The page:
Last week, I wrote an article entitled "This Apple High Cannot Last," based on evidence of a deteriorating domestic economy via constant flow of economic data. Eventually, investors had to remember that Europe is in recession and is important to the global system (including to us) and that Apple Inc. is not the market. Still, after the company's results last week, investors across the market celebrated with reckless abandon.
Well, it seems that the weekend allowed the Apple high to fade, and new disappointing data Monday showing inadequate consumer spending and a muddling Middle America seems to have set things straight. And for those who have been in denial about Europe, Spain was reported as having fallen into recession too.
Monday's market movement has the SPDR Dow Jones Industrial Average (NYSE: DIA), the SPDR S&P 500 (NYSE: SPY) and the PowerShares QQQ (NASDAQ: QQQ) all lower, with the higher beta indices leading the way (Russell 2000 High Beta ETF (NYSE: SHBT) down 1.6% into midday). Heck, even Apple (NASDAQ: AAPL) was retracing about 2% of last week's gains. Though Amazon.com (NASDAQ: AMZN), which contributed its own boost to last week's close, was keeping green.
Still, the broader weakness is simply the result of reality reaching investors in the form of softer economic news. The Personal Income & Outlays data for the month of March was reported this morning. Like many other recently reported data points, it showed a slowing of activity, namely in the form of lighter than expected personal spending. Consumer outlays rose 0.3% in March, but that was less than economists foresaw, based on Bloomberg's survey showing expectation for a 0.4% increase. It was also down from February's strong posting of a plus 0.9% increase.
Problematic to the investment equation, the growth was aided by higher prices. The Core Personal Consumption Expenditures (PCE) Price Index, which happens to be the Fed's favored inflation measure, increased 0.2%. While matching economists' expectations on the median, the increase marked acceleration from February's 0.1% increase.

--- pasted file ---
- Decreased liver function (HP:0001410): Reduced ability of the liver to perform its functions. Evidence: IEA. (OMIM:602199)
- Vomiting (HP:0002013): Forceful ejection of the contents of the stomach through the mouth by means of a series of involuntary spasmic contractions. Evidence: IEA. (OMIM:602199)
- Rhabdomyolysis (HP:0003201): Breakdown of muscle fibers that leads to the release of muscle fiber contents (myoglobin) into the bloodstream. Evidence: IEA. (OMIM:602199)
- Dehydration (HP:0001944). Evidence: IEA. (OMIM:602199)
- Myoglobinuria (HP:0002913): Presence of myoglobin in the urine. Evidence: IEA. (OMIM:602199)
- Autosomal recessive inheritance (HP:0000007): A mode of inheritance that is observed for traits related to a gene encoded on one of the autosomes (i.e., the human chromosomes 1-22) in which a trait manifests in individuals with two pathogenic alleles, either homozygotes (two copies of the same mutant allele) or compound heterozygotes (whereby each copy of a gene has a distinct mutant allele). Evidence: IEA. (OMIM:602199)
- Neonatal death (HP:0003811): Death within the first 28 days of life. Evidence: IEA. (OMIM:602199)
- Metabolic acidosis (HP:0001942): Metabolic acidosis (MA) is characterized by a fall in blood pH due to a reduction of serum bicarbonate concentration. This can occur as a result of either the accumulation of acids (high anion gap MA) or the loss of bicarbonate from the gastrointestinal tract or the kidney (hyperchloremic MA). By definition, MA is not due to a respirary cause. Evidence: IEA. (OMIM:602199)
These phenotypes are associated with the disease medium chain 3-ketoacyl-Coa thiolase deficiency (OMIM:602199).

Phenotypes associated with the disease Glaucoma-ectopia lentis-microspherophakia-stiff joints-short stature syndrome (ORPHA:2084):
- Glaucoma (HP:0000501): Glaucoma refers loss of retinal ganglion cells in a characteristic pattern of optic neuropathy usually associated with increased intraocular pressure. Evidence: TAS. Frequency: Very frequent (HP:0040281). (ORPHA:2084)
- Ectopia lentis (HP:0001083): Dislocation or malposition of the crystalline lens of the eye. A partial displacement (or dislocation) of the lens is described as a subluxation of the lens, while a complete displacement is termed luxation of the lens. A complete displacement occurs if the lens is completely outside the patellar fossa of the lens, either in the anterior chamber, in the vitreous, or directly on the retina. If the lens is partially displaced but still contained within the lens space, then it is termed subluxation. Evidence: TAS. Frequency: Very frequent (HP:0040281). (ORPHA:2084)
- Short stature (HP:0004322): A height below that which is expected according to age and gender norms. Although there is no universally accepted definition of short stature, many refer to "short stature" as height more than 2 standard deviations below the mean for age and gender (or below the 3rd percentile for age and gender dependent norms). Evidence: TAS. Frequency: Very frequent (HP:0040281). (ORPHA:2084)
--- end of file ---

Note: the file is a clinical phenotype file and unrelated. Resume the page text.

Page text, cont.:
On top of this troubling tune, the Chicago Purchasing Managers Index (PMI) was reported down in April. The survey of business managers fell to its 29-week low reading of 56.2, down relatively sharply from March's level of 62.2. Both production, new orders and inventories were lower. Employment improved, but let's not forget that this is a lagging indicator. Meanwhile, the Dallas Federal Reserve Bank reported its Manufacturing Survey, showing its Business Activity Index fell into negative territory in April (-3.4 from 10.8), indicating contraction.
If the domestic news was not enough for you, Spain's economy fell into recession in the first quarter thanks to burdensome austerity and widespread business caution on relative concerns. Representing the euro region's fourth largest economy, the contraction matters to the rest of Europe both economically speaking and politically, with elections playing out. Indeed, political risk is rising and represents an important and dangerous factor for investors globally.
The perfect storm of economic data was just too much for a market hung over and off balance on an Apple and Amazon driven high to repel Monday morning. Moving forward, it is my view that no matter what earnings reports are highlighted, the onslaught of weakening economic data flow will overcome the market mood. Thus, that old tune we all know, to sell in May and walk away, should play true this year too.